Republican AGs Warn Law Firms to Drop Race-Quota Programs After SCOTUS Affirmative Action Ruling

Ryan Morgan
By Ryan Morgan
August 29, 2023US News
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Republican AGs Warn Law Firms to Drop Race-Quota Programs After SCOTUS Affirmative Action Ruling
Activists from the Asian American Coalition for Education protest against affirmative action outside the U.S. Supreme Court building in Washington, on June 29, 2023. (Anna Moneymaker/Getty Images)

A group of five Republican state attorneys general issued a letter to top law firms throughout the United States on Tuesday, warning them to discontinue any programs to hire, retain, or promote individuals based on their race.

Montana Attorney General Austin Knudsen organized the letter (pdf), which is directed at managing partners, chairs, and CEOs of American Lawyer (Am Law) 100 Firms, and warns against race-based human resource practices. Arkansas Attorney General Tim Griffin, Iowa Attorney General Brenna Bird, Kansas Attorney General Kris Kobach, and Kentucky Attorney General Daniel Cameron also signed onto the letter.

“We, the undersigned Attorneys General of five States, issue this public letter to remind you of your obligations as an employer under federal and state law. Specifically, you owe a duty to refrain from discriminating on the basis of race, whether under the label of ‘diversity, equity, and inclusion,’ or otherwise,” the letter begins. “Put simply, differential treatment based on race and skin color, even for purportedly ‘benign’ purposes, is unlawful, divisive, and exposes your firm to serious legal consequences, including potentially fines, damages, and injunctive relief.”

The warning letter comes after the U.S. Supreme Court’s decision in Students for Fair Admissions v. Harvard (SFFA)The Supreme Court ruled 6–3 to strike down race-based affirmative action policies used in college admissions practices.

It’s not entirely clear exactly which Am Law 100 Firms employ race-based human resource practices. The letter from the five Republican attorneys general does state, however, that such practices “may be commonplace among AM Law 100 firms and other large businesses.”

“Hundreds of law firms, including many of you, have sought and achieved a certification under the so-called Mansfield Rule, which asserts that its goal is to correct the perceived ‘imbalance’ of law firm leadership not ‘reflect[ing] the diversity of the workforce or society,'” the letter states.

The Mansfield Rule pertains to a diversity certification that law firms can obtain. The Mansfield Rule certification is administered by Diversity Lab and is awarded to law firms that can demonstrate that at least 30 percent of the people they consider for company leadership roles are women, people of color, LGBT individuals, and individuals with disabilities. Some law firms have also touted “Mansfield Plus Certifications,” claiming they not only considered but reached diversity benchmarks in selecting people to fill various company roles.

“These programs were already questionable before the Supreme Court’s decision in SFFA; now, they are unambiguously in tension with employer legal duties under state and federal law,” reads the letter from the five Republican attorneys general. “Indeed, American Bar Association President Mary Smith recognized that ‘[i]n the wake of the Supreme Court decision in [SFFA], the legal profession needs to review its programs and identify ways to comply with the law.’ Yet despite employing race-based policies and programs, some law firms have opted to flout the law, and indicated they were preparing to continue their efforts regardless of the Supreme Court’s ruling in SFFA.”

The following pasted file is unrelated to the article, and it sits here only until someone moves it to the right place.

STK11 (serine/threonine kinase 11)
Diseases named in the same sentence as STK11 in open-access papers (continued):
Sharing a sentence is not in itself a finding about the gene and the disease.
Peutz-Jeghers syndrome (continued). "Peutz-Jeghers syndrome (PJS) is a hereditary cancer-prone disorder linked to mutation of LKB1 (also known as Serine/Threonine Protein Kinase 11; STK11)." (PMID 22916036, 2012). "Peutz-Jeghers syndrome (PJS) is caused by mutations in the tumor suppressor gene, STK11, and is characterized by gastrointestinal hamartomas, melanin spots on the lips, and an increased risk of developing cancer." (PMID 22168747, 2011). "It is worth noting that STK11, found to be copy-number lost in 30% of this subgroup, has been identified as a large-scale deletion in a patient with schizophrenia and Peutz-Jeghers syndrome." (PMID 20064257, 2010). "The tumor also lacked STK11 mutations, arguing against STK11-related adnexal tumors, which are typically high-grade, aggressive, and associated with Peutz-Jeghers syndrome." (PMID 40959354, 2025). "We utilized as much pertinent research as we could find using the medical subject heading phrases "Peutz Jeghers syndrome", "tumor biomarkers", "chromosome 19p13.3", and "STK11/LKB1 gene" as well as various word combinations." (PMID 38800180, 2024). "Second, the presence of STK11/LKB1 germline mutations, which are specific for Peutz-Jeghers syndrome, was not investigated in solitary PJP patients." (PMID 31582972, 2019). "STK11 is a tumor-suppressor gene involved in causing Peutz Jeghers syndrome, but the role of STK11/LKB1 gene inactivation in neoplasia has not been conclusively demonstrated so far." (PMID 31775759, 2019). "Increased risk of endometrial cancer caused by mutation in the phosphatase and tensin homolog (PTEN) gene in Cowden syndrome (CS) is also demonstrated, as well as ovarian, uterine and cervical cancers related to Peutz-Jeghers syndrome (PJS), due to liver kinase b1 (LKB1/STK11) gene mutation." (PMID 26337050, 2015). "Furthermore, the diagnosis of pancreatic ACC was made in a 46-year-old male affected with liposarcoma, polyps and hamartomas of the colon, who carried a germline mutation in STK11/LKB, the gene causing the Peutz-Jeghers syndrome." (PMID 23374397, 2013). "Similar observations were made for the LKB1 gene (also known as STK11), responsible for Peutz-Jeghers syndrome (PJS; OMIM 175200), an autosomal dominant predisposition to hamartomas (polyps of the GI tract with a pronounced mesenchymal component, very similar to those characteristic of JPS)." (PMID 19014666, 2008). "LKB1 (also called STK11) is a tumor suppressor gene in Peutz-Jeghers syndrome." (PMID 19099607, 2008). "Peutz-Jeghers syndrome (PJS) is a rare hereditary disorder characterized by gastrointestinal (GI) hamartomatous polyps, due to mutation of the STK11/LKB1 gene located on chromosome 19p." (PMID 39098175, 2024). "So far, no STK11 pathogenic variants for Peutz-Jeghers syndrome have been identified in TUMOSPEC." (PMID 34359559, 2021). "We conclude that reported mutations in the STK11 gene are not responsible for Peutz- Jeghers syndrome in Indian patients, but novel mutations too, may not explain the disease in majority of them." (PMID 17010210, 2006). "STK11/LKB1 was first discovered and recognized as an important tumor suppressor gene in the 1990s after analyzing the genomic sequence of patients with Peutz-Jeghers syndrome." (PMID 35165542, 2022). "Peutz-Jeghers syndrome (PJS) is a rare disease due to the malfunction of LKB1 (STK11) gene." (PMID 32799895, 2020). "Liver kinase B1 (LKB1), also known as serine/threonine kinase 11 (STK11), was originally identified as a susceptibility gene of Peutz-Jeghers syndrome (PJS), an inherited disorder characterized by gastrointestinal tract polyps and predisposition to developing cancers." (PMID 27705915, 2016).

NTD News reached out to Diversity Lab for comment about how it handles Mansfield Rule certifications, in light of the Supreme Court decision in SFFA v. Harvard. Diversity Lab did not respond by the time this article was published.

NTD News also reached out to American Lawyer Media (ALM), which oversees the Am Law 100 Firm rankings. ALM also did not respond by the time this article was published.

Employers On Notice After Supreme Court Case

In the two months since the decision in SFFA v. Harvardactivists opposed to affirmative action policies have warned other sectors of society that certain race-based policies could come under scrutiny. In July, Mr. Knudsen and 12 other Republican attorneys general sent a letter (pdf) to the CEOs of the various Fortune 100 companies, warning that any race-based human resource policies they have could face legal challenges.

Last week, conservative legal activist Edward Blum filed a pair of lawsuits against international law firms Perkins Coie LLP and Morrison & Foerster LLP. Mr. Blum founded SFFA and brought these legal challenges against the two law firms through another entity he formed, called the American Alliance For Equal Rights (AAFER). The AAFER lawsuit alleges certain fellowship programs that Perkins Coie and Morrison & Foerster administer violate federal civil rights laws.

A group of plaintiffs working with the largest U.S. newspaper publisher, Gannett, also filed a lawsuit alleging the publisher had also flouted civil rights laws with employment policies that discouraged hiring, promoting, and retaining white employees. The complaint against Gannett also cited the Supreme Court’s decision in SFFA v. Harvard.

Gannett’s chief legal counsel Polly Grunfeld Sack defended against the allegations, writing, “Gannett always seeks to recruit and retain the most qualified individuals for all roles within the company. We will vigorously defend our practice of ensuring equal opportunities for all our valued employees against this meritless lawsuit.”

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